The Bootstrapped Coworking Space
The lesson of long runways is often misinterpreted as an hommage to the have-a-lot-of-money approach to starting a coworking space. After all, the more money you have to start with, the longer your runway will, in fact, be.
That’s only half true.
The reason it’s called the runway concept instead of the have-lots-of-money-concept is due to the other half of the equation: expenses. Keeping costs low or even almost non-existent for as long as possible also extends your runway. Two sides: money (investment, revenue, etc.) and expenses (rent, utilities, staff, etc.).
A bootstrapped coworking space is entirely possible, and to some even more desirable than being fully funded. You don’t give up equity when you bootstrap, you learn a lot when you bootstrap, and sometimes you have more fun.
If you’re bootstrapping, resist the urge to be big. You don’t even need to start with a building, you don’t need to start with fancy furniture, you don’t need to have 20,000 sqft, you don’t need four full-time staff members. In the beginning, it’s fine if it’s just you with 2,000 sqft, Mon-Thurs, and you’re bartending on the weekends to pay for the thing.
To me a bootstrapped space would go something like this:
Start with a small space you can sustainably afford and invest as much time, energy, and resources as possible into how it feels. Coworking spaces are much more about how a person feels when they are there than the nuts and bolts of desks, chairs, and amenities. Yes, have functional furniture of course, but don’t sacrifice the vibe for anything. Vibe includes people.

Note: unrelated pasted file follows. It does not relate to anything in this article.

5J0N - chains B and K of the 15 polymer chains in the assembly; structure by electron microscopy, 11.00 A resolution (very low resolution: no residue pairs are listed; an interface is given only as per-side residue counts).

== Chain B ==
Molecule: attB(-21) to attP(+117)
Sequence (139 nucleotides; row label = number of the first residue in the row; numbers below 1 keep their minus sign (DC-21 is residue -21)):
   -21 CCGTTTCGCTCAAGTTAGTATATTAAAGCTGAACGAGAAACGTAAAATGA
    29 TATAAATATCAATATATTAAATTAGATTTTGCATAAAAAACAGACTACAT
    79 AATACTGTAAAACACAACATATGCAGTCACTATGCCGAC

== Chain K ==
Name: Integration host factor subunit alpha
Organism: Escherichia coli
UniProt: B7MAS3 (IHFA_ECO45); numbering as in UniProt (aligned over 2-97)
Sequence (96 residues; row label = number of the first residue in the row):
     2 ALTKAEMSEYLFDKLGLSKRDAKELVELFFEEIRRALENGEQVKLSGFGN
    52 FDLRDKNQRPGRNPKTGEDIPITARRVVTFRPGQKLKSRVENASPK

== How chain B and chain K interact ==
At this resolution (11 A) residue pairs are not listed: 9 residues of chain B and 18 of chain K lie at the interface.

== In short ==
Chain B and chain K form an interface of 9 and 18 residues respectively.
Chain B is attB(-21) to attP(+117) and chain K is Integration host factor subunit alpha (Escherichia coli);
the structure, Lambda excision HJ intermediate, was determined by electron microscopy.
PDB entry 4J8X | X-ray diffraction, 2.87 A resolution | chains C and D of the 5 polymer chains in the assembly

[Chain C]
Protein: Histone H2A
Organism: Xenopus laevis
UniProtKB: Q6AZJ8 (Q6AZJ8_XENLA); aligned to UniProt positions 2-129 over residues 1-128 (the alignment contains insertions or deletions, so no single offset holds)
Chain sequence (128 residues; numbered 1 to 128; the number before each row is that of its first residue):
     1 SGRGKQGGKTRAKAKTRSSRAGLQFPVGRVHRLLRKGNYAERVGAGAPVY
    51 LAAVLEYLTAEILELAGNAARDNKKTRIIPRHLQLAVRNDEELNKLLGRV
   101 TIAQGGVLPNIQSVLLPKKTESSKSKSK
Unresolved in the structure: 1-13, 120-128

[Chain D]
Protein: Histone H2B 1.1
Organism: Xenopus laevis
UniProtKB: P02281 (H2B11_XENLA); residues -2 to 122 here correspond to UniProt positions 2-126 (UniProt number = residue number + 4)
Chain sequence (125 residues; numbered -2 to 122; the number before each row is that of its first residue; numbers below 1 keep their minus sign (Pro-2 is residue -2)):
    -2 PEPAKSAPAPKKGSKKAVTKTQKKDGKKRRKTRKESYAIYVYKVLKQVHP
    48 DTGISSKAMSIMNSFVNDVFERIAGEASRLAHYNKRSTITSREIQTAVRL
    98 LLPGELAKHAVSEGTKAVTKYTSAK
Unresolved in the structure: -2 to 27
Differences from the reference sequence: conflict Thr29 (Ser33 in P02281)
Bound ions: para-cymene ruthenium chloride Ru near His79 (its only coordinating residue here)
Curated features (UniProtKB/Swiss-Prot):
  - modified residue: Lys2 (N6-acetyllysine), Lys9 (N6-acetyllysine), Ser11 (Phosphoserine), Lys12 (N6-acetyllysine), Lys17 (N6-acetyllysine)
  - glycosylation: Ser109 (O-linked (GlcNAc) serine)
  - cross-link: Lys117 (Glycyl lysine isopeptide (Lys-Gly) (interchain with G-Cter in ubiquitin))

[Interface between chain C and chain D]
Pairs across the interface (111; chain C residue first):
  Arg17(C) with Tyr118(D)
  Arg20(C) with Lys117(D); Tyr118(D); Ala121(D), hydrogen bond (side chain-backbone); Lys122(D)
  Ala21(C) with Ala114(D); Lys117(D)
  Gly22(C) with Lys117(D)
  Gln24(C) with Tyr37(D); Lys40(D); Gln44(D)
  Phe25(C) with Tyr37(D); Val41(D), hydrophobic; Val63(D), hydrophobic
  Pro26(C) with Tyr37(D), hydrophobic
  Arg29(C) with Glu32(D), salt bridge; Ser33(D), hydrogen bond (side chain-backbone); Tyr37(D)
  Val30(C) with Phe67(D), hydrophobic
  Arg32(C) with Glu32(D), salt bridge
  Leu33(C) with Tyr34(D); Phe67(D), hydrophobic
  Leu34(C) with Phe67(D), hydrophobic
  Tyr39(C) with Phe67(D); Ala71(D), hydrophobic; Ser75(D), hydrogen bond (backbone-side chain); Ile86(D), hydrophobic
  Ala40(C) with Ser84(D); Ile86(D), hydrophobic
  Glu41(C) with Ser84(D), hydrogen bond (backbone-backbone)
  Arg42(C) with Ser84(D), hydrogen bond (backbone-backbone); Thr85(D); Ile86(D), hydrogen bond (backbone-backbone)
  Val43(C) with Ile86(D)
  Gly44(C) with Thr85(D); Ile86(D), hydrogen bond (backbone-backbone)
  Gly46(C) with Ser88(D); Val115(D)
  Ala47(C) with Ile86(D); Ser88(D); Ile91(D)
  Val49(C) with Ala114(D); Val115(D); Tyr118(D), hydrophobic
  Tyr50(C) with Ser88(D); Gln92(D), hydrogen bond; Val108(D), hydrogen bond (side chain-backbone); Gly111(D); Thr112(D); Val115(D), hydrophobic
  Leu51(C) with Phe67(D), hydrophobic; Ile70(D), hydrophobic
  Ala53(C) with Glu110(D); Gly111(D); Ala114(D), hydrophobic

Get the most amazing and connected people you actually know to come work and hang out there. Not for money, just for fun, for a while.
People beget more people. Ever been to an empty coworking space? Depressing.
Take great pictures that tell the story of your space. Every social gathering and every project produced becomes a new chapter in that story. Create an alluring image; something people want to actually be a part of.
At some point, it’s time for people to pay. Start with newcomers who want to connect to the vibe you’ve built.
Treat every new member as if they were your best friend. After all, you just allowed them into your exclusive club, so they better be pretty awesome. This will keep them coming back and bragging to others about it.
Once filled, ask your founding members if they can start contributing each month to help cover costs. Chances are, they probably will after all the good will you’ve shown them. Maybe they get a discount for being there from the beginning.
Find a new location when you outgrow the old one.